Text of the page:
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FAQs

Moving to another country can be traumatic - there are so many new things to adapt to, from culture and language to rules and regulations. Working Vacation in China answers some of the most typical questions asked by English teachers who are moving to China.

Do I need a TEFL or TESOL certificate to find ESL jobs in China?

Not specifically required if you are a teacher from an English-speaking country, as long as you have more than two years’ experience in teaching ESL. If you are from a non-English-speaking country, you must have a TEFL/TESOL certificate to process your work visa.

Why is a university degree important for working in China?

University degrees are mandatory for applying for a work visa because they guarantee your qualification to teach in China.

How many students are in a classroom?

The number of students in a classroom will vary depending on the school. Public schools have as many as 50 students, which can be difficult to control; private schools limit class numbers to around 12. Check the school’s class size policy before signing your contract.

Do I get help while teaching?

A teaching assistant (TA) is usually present in every class to help you control the children and supply you with teaching materials. The TA is NOT a translator, although they sometimes may do so where strictly necessary.

What is a lesson plan and how do I write one?

If you have a TEFL/TESOL qualification, you will be familiar with writing a daily lesson plan to guide your class learning. It includes elements such as the title of the lesson, the time required to complete it, a list of required materials, and a list of the objectives.

How do I teach English in China if I don’t speak Chinese?

If the school is reputable, it will most likely have rules to ensure the students learn in a 100% English environment. Chinese will not be allowed.

What other duties will I have besides teaching English?

Depending on your school and contract, you may be required to do some of the following:

Promotions: (only really applies to training school or private kindergartens). This is like  a publicity stunt for the school. You (accompanied by your TA) go to a public place like a mall or a library and talk to children, be very friendly and perhaps conduct some level checks for potential new students.

Level checks: a series of questions that you will ask students before they start at your school. Based on their success rate in answering the questions, the aim is to determine what level a student should start at.

Office hours: additional hours to make up any difference. For example, if your contract is to work 20 hours per week but you only have enough classes to teach for 15 hours, then you will make up the extra time by doing additional activities.

Demonstrations: classes aimed at parents to evaluate lessons at your school before they pay the enrolment fee. They usually attend a regular class and, if they like you, they enrol their child in the school. (again, mainly applies to training schools)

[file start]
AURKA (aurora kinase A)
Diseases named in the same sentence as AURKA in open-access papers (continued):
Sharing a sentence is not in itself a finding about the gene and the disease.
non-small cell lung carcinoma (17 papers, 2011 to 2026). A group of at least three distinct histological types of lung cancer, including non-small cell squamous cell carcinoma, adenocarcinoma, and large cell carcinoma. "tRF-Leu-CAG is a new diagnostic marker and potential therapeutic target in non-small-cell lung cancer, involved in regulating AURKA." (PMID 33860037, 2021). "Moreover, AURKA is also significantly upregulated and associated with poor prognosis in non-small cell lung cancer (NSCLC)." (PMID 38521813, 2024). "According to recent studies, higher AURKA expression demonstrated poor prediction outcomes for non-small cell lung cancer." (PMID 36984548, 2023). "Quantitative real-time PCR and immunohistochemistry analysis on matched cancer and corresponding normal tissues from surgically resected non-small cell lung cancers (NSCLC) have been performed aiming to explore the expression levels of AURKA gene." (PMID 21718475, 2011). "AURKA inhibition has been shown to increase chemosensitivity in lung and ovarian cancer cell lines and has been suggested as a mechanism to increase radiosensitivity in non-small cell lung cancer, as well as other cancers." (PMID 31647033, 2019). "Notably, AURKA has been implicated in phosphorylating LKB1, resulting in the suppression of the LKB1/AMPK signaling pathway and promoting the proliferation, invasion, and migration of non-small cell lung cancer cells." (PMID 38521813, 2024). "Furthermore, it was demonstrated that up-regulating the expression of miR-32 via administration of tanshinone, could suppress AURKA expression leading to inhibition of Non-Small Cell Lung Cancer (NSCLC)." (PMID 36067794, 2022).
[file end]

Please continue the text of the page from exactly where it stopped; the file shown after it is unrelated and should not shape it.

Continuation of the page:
How many paid holidays will I receive each year?

It depends on your contract. Generally speaking, there are around 11 national holidays throughout the year, and most contracts will offer 10 additional days. You can anticipate two weeks’ vacation and onepaid vacation day per month. If your sis a school that shuts down during the Spring Festival, you may receive up to five weeks’ vacation. Your contract will stipulate whether this time off is paid or not. This also goes for summer breaks (especially at universities.)

Are there tutoring jobs available for extra money?

Yes. Once you have started teaching at your school you will probably learn about multiple opportunities for tutoring and other ways to make some quick cash. If you live in a place with few foreigners, your face will stand out and ultimately land you some good opportunities. Most teaching contracts will require you to inform your employer of any extra tutoring jobs you pick up and almost all will forbid you from tutoring your own students or students that go to your school. Tutors usually charge between 100-250 RMB per hour.

Will I receive a bonus for completing my contract?

Most likely, yes. Almost all contracts for teaching English in China will include some sort of end-of-contract bonus. There are often flight reimbursements (as much as $1,500) as well as retention bonuses (for keeping your students) and attendance bonuses.

Will I be required to work at outside locations?

This depends on your contract, but many schools do send their teachers on secondment to other schools in the area, especially if you are teaching in a rural part of China where foreign teachers are scarce.

Is accommodation provided?

Yes. It’s either an apartment or a housing allowance.

Is my accommodation single or shared?

This depends on your contract. In the big cities, you might be required to share the apartment to bring down the accommodation costs but most are single living. In smaller cities or universities it’s not uncommon to have larger housing, (3 bedrooms, 1 ½ bath)

What facilities are typically included in the apartment?

It’s usually a completely furnished apartment witha bedroom, living room, kitchen and bathroom with Western-style toilet and shower. There’s also television, Internet, etc.

Is food included in the salary package?

This depends on your contract. Some public schools offer a complimentary lunch during the school year or at a deeply discounted rate (maybe 1 cny per meal)